The recruitment industry has been quick to respond to the publication of Good work: the Taylor review of modern working practices. Chief executive of the Recruitment & Employment Confederation Kevin Green says: "Agency workers play a vital role in our economy and have been central to the success of our jobs market in recent years. This review recognises the importance of flexibility to UK businesses and to the individuals who choose to work this way.
"Workers' rights aren't well understood, and we agree that employers need to engage more effectively with all workers regardless of what type of contract they are on. We also agree that more should be done to support workers who want to progress, and we're delighted to see the specific recommendation that the Apprenticeship Levy should be looked at again so that it works better for people in non-permanent roles.
"We have some questions about the recommendations, including that employers should be obliged to report on their use of agency workers, as its unclear how this would benefit individuals and could create unnecessary bureaucracy for businesses. However, overall we are pleased to see a balanced and thoughtful review which reflects the value of flexible work to the UK jobs market. The REC is ready to work with government to take these recommendations forward and advise on the impact they could have."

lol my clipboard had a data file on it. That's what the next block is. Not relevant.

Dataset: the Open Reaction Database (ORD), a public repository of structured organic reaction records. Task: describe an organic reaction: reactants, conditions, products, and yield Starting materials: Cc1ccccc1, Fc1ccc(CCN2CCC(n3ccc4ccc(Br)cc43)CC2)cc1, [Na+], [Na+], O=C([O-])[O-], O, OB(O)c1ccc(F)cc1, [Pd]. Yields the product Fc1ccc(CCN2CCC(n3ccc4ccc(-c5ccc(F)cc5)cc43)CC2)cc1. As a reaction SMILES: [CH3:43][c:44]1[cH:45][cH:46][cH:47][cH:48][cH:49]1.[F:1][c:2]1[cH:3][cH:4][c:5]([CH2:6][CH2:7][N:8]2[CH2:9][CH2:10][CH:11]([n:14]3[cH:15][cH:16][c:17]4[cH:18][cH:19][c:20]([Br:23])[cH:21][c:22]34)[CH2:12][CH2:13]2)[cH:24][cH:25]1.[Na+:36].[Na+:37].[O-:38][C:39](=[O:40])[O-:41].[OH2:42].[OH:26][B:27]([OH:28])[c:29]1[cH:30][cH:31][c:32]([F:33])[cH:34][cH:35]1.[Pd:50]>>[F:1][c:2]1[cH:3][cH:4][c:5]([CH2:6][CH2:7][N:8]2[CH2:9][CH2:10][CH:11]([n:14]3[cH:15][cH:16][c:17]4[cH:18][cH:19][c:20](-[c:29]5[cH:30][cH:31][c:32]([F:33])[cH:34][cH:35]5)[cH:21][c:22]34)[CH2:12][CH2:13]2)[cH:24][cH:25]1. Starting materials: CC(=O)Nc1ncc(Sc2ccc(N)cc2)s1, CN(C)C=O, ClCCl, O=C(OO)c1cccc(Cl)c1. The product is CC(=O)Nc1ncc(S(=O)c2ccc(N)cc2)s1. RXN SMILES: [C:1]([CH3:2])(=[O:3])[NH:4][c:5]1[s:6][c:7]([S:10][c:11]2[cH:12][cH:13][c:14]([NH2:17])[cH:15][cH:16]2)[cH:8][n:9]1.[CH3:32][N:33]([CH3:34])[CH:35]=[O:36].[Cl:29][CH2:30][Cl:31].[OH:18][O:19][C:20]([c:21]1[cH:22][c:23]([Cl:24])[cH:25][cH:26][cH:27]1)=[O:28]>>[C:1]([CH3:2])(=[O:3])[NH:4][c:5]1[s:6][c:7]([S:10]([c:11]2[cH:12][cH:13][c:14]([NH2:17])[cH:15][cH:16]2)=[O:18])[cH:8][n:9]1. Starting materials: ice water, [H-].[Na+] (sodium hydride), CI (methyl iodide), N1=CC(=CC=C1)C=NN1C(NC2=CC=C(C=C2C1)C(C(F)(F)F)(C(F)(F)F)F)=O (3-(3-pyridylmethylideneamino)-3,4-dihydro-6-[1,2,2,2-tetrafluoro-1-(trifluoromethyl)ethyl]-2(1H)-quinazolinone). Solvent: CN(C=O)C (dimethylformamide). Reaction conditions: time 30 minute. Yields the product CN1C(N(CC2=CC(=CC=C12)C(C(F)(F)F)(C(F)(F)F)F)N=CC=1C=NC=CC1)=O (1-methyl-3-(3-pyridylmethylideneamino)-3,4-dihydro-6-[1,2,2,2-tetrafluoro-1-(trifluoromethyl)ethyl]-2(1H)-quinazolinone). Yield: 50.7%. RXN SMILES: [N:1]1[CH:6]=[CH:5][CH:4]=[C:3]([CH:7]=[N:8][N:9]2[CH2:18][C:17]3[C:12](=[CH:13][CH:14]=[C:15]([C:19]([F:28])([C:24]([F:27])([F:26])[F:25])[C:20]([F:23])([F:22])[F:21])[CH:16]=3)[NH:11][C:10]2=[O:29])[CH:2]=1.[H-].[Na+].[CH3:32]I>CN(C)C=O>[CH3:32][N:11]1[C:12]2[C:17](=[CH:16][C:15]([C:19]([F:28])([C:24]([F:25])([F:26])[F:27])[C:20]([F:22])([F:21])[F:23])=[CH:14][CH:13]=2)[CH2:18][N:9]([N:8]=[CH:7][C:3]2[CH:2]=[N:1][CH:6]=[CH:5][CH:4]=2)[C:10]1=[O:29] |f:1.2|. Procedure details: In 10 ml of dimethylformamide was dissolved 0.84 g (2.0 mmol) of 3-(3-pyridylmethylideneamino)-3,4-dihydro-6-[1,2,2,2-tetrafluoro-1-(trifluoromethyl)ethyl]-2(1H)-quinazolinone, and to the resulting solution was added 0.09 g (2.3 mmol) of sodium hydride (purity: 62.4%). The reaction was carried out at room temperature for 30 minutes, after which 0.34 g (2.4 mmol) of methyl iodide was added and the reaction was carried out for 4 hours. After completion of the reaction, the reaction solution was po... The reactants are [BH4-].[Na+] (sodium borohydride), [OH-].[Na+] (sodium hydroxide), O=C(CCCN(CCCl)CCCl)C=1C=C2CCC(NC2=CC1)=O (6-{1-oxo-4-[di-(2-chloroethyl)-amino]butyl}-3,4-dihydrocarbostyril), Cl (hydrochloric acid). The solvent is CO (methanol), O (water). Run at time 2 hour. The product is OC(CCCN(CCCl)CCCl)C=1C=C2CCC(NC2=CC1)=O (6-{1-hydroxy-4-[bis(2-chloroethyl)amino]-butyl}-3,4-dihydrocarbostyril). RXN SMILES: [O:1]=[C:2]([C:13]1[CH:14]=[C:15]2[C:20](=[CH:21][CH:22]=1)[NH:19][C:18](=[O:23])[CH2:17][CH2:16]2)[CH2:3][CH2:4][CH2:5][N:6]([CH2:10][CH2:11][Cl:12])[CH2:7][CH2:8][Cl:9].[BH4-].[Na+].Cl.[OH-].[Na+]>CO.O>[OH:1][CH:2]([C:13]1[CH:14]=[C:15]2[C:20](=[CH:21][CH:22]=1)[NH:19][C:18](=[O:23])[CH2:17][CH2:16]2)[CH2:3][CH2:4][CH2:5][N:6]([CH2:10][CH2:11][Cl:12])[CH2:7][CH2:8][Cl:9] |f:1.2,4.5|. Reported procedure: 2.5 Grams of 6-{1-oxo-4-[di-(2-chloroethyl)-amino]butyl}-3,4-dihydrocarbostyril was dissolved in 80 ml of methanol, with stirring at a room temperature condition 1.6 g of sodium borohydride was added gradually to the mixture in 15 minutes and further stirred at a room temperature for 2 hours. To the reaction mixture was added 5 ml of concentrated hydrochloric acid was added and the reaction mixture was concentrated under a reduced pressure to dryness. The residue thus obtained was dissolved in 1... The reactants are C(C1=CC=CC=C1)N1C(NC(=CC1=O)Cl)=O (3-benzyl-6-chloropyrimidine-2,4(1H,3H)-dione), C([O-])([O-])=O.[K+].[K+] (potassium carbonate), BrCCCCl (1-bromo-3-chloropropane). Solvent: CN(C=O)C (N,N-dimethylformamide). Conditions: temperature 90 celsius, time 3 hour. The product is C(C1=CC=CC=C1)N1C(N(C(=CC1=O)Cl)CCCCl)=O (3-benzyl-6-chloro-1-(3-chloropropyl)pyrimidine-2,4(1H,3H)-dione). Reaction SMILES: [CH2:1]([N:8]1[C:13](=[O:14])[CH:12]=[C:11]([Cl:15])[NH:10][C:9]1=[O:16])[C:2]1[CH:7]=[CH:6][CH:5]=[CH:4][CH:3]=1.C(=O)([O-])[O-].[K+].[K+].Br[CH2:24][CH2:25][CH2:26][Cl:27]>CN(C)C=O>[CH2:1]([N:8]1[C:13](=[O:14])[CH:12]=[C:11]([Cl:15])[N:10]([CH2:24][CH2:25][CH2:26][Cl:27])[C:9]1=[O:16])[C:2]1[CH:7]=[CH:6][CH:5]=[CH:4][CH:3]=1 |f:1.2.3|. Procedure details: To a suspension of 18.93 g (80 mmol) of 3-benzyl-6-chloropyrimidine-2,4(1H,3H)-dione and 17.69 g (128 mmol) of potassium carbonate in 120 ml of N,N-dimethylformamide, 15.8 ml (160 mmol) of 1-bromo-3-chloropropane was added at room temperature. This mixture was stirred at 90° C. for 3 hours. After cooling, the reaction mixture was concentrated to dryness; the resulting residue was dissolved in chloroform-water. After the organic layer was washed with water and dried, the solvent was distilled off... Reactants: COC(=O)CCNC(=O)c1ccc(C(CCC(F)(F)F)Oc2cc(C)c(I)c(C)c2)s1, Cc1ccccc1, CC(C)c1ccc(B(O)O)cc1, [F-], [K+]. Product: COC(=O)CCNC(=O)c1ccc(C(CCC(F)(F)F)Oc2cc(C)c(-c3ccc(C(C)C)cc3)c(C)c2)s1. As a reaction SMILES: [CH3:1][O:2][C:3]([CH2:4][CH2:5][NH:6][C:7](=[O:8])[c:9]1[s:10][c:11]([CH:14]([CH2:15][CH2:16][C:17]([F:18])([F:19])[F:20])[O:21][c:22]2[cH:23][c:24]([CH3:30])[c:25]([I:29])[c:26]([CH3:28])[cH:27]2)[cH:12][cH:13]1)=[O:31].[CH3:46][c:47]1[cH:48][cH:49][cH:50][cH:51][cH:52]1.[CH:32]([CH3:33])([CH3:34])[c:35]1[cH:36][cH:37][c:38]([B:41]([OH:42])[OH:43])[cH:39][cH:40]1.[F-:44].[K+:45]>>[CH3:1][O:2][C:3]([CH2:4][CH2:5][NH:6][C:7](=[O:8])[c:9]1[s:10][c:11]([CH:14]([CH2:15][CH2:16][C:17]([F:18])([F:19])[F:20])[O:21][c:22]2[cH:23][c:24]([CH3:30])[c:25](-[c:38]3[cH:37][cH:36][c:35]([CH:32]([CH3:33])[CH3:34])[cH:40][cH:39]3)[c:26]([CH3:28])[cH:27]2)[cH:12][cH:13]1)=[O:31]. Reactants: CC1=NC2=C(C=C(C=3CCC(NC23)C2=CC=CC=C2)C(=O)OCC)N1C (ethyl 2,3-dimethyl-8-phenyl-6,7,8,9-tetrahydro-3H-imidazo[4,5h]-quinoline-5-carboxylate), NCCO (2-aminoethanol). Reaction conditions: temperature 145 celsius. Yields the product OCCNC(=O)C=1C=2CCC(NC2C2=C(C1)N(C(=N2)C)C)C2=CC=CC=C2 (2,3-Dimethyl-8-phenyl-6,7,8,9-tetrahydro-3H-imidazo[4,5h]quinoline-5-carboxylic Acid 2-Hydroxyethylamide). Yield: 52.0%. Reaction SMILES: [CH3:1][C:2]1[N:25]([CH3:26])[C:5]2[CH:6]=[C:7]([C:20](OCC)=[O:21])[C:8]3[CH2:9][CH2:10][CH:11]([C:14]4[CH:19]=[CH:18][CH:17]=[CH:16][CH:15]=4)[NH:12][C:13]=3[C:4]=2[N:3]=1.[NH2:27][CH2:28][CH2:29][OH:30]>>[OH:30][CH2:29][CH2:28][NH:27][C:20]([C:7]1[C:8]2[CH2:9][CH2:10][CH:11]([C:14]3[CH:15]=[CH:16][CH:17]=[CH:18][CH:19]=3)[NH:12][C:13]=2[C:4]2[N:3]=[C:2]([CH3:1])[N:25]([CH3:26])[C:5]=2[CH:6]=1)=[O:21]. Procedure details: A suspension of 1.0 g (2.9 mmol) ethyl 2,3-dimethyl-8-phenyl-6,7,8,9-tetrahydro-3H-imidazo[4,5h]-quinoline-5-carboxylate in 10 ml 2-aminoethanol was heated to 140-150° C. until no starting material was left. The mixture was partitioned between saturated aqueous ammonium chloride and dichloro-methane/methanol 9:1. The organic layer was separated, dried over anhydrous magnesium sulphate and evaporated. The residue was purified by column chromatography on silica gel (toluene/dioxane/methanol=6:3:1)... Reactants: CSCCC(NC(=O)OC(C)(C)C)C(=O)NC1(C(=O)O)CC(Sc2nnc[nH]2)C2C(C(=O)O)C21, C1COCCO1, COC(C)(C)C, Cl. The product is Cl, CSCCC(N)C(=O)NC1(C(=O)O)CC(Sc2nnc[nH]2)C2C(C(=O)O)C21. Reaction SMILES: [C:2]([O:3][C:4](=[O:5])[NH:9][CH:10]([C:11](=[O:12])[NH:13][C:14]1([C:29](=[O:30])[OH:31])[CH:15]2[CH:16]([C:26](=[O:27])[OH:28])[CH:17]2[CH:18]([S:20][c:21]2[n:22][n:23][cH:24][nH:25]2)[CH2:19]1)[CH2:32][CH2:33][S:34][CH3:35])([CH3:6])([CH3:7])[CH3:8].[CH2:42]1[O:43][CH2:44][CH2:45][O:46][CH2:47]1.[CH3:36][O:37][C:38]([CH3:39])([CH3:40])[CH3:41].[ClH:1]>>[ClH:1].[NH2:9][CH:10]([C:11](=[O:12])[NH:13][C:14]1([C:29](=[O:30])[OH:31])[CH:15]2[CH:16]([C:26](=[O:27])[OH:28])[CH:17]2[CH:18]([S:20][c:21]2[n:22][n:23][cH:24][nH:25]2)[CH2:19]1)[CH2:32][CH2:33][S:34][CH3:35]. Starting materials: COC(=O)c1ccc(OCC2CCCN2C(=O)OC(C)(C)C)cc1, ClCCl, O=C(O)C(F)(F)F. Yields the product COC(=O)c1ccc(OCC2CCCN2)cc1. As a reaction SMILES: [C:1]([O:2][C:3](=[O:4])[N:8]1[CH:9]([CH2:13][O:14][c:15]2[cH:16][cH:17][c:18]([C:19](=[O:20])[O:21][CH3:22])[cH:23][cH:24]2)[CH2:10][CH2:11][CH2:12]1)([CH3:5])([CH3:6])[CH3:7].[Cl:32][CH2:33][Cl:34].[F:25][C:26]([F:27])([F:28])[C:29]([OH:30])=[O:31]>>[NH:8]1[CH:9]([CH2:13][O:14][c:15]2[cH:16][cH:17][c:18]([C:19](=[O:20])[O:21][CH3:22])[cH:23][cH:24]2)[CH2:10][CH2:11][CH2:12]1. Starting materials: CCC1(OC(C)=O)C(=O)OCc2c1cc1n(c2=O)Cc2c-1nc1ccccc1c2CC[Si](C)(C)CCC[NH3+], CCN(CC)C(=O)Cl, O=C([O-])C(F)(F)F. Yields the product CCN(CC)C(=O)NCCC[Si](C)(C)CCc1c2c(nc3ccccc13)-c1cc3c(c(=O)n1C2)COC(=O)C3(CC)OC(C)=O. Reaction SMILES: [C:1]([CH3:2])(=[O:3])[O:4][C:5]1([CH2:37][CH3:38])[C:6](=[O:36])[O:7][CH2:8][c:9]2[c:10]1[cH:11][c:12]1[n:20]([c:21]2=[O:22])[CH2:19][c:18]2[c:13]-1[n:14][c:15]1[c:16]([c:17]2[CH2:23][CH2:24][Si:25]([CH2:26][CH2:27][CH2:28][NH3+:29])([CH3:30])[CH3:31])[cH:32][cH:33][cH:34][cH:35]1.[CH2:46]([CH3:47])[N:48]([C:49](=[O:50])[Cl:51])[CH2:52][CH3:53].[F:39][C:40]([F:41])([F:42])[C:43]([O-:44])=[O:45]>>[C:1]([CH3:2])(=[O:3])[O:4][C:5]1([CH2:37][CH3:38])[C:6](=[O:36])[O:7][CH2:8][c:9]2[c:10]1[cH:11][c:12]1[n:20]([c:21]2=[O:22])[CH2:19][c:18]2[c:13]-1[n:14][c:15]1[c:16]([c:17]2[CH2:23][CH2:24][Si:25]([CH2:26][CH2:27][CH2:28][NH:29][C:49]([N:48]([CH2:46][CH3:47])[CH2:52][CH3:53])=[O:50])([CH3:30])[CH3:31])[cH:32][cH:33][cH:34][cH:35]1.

On the recommendation that 'gig workers' at organisations such as Deliveroo and Uber should be assigned 'dependent contractor' status, Green says:
"Gig workers should be given entitlements to holiday pay, pension provision and access to training, bringing them in line with agency workers who are already covered by a comprehensive regulatory framework. A new 'dependent contractor' category seems like a sensible proposal, which would help to identify legitimately self-employed workers."
Responding to the recommendations that Swedish Derogation should be repealed, and that the Employment Agency Standards Inspectorate (EASI) should police compliance with the Agency Worker Regulations (AWR), Green adds:
"Swedish Derogation provides agency workers with full employment rights, and was agreed by the government and all stakeholders including unions as part of negotiations in 2009 to implement the Agency Workers Directive. We are concerned that any attempt to amend the AWR may risk watering down the rights for individuals and would create uncertainty for business. We're keen to discuss ways to ensure compliance with the regulations, rather than reopening the debate about how AWD requirements are implemented into UK law. The underlying priority must be to ensure people can still work flexibly if they wish to, and that employers can continue to benefit from a vibrant temporary and contract market.”
Samantha Hurley, director of operations at APSCo gave the report a generally positive welcome particularly highlighting the concept of ‘good work for all’ and the Prime Minister’s support for enterprising small businesses.
The organisation also approves of the term ‘dependent contractors’, for those who are not employees, but are eligible for workers’ rights such as sick pay, holiday pay, minimum wage, and a new right to request fixed hours, with a free pre-employment tribunal process. In terms of protecting vulnerable workers, this is a sensible suggestion.